In my last column, I delved into the heated debate that ensued in the diaspora following the publishing of an article by The Atlantic Council written by Professor Alexander Motyl of Rutgers University in the U.S., wherein he presented a rather optimistic and laudatory assessment of the reforms that have happened in Ukraine since the Revolution of Dignity in 2014. This elicited a blistering attack in the English language Kyiv Post newspaper that slammed Motyl’s analysis claiming that the lack of any meaningful anti-corruption reform outweighed all else.
Since then, numerous other diaspora authorities have weighed in strongly on both sides of this debate. Among them is Basil Kalymon, Professor Emeritus of Canada’s Richard Ivey School of Business who penned his own analysis of the current state of affairs in Ukraine. While acknowledging that some notable progress has been made in terms of economic reform, he was generally in agreement with the Kyiv Post assessment that the serious lack of meaningful changes in addressing corruption and judicial reform rendered all talk of reform moot. Foreign investment in Ukraine pales in comparison to that in neighbouring Central European countries.
Former Canadian Ambassador to Ukraine Derek Fraser offered a more measured response by stating that “Building a stable democracy and a mature market economy is a work of generations. There are many countries, like Turkey, which face a smaller change with less success than does Ukraine.”
The strongest defense of the current Ukrainian government’s reform program came from Canadian lawyer Danylo Bilak, who currently heads Ukraine’s Ministry of Finance Investment Support Office. Bilak has worked in Ukraine in both private and public sector roles for over two decades and has extensive experience and expertise in Ukrainian affairs. In a lengthy rebuttal of Kalymon’s diatribe, he characterized Kalymon’s views as “uninformed opinion”, unsubstantiated by proper research and fact. He offers as evidence the significant recent improvements in GDP growth, reduced inflation and currency stabilization and quotes numerous international investors who claim there has been dramatic improvement in transparency and a corresponding decline of corruption leading to increased foreign investment. He cites significant improvements in the banking, gas, electricity, procurement, regulatory, and administrative decentralization sectors. He notes that though judicial reform has been slow in getting off the ground, the momentum is increasing steadily and the changes that have already been made are having a significant and growing impact on Ukraine’s civil society.
Although I consider myself reasonably well informed about what is happening in Ukraine, I cannot claim to be an expert like Alexander Motyl, Basil Kalymon, Derek Fraser or Danylo Bilak. I am aware that the core issues behind this debate are understandably causing a great deal of polarization within Ukraine as well as the diaspora. I am however, somewhat troubled to find that this same polarization is also affecting the academic, economic and political expert elites. There appears to be no real consensus on this quintessential “cup half empty, cup half full” debate, and the dialogue is getting more heated and unfortunately personal.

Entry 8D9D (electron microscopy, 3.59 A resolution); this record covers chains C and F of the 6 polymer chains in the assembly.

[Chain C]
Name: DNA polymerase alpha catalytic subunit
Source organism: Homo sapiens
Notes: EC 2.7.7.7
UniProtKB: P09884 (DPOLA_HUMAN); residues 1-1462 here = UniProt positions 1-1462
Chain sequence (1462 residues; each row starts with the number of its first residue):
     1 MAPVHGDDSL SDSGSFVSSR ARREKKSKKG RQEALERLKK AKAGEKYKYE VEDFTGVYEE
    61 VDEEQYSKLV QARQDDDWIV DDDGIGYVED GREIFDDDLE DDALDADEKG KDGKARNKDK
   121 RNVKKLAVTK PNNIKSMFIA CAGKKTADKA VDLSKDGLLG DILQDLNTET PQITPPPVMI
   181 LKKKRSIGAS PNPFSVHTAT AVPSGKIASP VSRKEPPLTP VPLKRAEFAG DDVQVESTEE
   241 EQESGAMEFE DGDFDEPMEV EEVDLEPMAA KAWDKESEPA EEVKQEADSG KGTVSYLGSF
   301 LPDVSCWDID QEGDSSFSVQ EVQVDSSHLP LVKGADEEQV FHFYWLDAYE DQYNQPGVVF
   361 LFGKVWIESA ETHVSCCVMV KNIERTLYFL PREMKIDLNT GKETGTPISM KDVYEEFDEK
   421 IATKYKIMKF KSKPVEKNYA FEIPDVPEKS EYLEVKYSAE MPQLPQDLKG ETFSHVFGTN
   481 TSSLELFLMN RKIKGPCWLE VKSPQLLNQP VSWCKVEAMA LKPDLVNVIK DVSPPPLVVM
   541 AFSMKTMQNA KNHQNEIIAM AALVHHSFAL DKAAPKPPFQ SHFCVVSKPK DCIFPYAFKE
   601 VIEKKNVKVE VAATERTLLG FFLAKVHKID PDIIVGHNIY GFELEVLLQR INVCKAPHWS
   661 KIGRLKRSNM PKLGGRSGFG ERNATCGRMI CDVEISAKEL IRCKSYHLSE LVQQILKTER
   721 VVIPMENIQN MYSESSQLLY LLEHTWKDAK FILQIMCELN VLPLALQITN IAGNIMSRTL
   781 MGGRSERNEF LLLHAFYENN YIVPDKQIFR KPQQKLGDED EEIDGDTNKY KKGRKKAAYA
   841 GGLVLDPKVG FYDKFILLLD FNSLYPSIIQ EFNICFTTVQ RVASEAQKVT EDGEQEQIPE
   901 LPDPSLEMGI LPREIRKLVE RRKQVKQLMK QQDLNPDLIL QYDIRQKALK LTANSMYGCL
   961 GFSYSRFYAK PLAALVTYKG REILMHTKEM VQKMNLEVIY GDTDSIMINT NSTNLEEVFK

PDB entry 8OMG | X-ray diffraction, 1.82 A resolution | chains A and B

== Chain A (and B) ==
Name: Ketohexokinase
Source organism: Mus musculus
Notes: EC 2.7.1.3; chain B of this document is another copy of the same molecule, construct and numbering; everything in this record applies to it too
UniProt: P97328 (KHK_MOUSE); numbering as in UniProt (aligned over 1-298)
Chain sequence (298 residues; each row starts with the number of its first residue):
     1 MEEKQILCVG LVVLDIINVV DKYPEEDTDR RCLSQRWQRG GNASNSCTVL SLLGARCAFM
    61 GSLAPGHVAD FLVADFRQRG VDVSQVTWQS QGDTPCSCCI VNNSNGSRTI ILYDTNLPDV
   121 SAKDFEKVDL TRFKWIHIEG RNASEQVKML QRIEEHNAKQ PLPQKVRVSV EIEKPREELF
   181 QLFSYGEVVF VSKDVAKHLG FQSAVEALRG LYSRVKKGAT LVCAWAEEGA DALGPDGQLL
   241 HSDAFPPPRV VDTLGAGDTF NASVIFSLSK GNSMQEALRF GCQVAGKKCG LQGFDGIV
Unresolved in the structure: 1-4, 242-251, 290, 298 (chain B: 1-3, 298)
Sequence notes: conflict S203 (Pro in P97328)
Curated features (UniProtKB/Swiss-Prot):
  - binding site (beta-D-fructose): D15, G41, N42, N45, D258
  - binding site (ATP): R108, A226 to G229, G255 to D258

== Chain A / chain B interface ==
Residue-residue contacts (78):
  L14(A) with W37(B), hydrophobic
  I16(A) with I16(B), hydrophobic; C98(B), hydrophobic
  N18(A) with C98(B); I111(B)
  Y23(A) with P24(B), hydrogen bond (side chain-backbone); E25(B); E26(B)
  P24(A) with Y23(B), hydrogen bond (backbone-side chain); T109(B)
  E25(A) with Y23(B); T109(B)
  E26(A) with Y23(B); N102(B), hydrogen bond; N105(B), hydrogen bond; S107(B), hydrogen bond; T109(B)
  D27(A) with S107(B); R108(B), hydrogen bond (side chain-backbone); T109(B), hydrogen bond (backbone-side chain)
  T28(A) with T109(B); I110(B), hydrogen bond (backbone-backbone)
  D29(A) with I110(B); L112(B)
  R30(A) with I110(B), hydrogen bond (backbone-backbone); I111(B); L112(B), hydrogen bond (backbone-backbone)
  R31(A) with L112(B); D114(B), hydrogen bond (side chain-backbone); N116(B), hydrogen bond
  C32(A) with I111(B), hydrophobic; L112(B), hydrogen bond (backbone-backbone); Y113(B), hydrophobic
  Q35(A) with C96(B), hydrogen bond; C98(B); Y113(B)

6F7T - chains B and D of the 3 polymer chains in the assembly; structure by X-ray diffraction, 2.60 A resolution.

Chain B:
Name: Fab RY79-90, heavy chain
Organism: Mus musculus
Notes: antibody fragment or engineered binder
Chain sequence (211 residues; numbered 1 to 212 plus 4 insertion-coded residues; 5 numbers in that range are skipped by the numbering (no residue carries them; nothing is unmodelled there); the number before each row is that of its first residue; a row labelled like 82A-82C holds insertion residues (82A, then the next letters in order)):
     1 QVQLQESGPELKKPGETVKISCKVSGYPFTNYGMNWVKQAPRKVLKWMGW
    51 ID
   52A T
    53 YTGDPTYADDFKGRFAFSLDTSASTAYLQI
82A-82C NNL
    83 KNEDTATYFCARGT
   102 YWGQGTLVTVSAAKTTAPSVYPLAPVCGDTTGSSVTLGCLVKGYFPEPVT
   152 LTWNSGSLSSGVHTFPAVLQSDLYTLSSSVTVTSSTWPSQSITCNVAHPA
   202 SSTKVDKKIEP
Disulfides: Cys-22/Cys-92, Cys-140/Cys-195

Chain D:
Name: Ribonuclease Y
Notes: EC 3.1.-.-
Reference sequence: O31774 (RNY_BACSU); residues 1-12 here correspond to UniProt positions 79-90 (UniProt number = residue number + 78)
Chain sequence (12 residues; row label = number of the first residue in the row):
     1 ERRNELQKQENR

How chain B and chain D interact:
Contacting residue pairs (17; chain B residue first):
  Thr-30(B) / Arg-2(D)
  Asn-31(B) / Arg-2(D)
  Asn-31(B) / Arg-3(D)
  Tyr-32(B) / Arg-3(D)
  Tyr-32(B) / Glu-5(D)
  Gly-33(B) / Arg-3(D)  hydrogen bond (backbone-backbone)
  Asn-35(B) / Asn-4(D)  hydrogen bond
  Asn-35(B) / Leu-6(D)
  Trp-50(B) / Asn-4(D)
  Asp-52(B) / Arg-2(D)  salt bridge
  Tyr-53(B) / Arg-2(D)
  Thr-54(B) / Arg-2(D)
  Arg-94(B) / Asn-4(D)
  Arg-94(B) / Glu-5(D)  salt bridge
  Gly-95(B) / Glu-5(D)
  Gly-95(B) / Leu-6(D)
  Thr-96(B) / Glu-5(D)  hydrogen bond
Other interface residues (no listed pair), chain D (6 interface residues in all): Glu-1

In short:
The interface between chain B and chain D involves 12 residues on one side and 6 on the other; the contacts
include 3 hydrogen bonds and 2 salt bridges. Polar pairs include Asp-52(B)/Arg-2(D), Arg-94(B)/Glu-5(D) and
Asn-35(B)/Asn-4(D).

In my view, the crux of it all resides in each individual’s beliefs as to what are the most important factors and principles in establishing and maintaining a strong, democratic and successful nation state. To some, the most important cornerstone is the rule of law and order and the corresponding judicial infrastructure that enforces it. Without this, the economic, social and political life of a nation state cannot function equitably to the benefit of all members of society. By this measure, the argument could be made that Ukraine currently falls way short of where it should be.
On the other hand, the more pragmatic individuals would say that there is not one cornerstone that is more important than all others. To be successful, a nation must concurrently address a number of important requirements, including security of its people and territory, creating conditions for a strong and growing economy, ensuring human rights and justice, providing the basics in health, education and welfare, and ensuring that the government infrastructure is based on democracy and transparency. On this basis, one could reasonably argue that Ukraine has made commendable strides since the time of the Maidan.
I wish I could be as certain in my views as some the experts cited above. They all make some valid points and arguments, the end result in my mind being the realization that there is no black and white answer, only a complicated scenario with a lot of shades of gray. Should we look upon what is happening in Ukraine through a lens of pure ideology, or should pragmatism drive our views and conclusions? That is a question that the Ukrainian electorate will soon have to answer.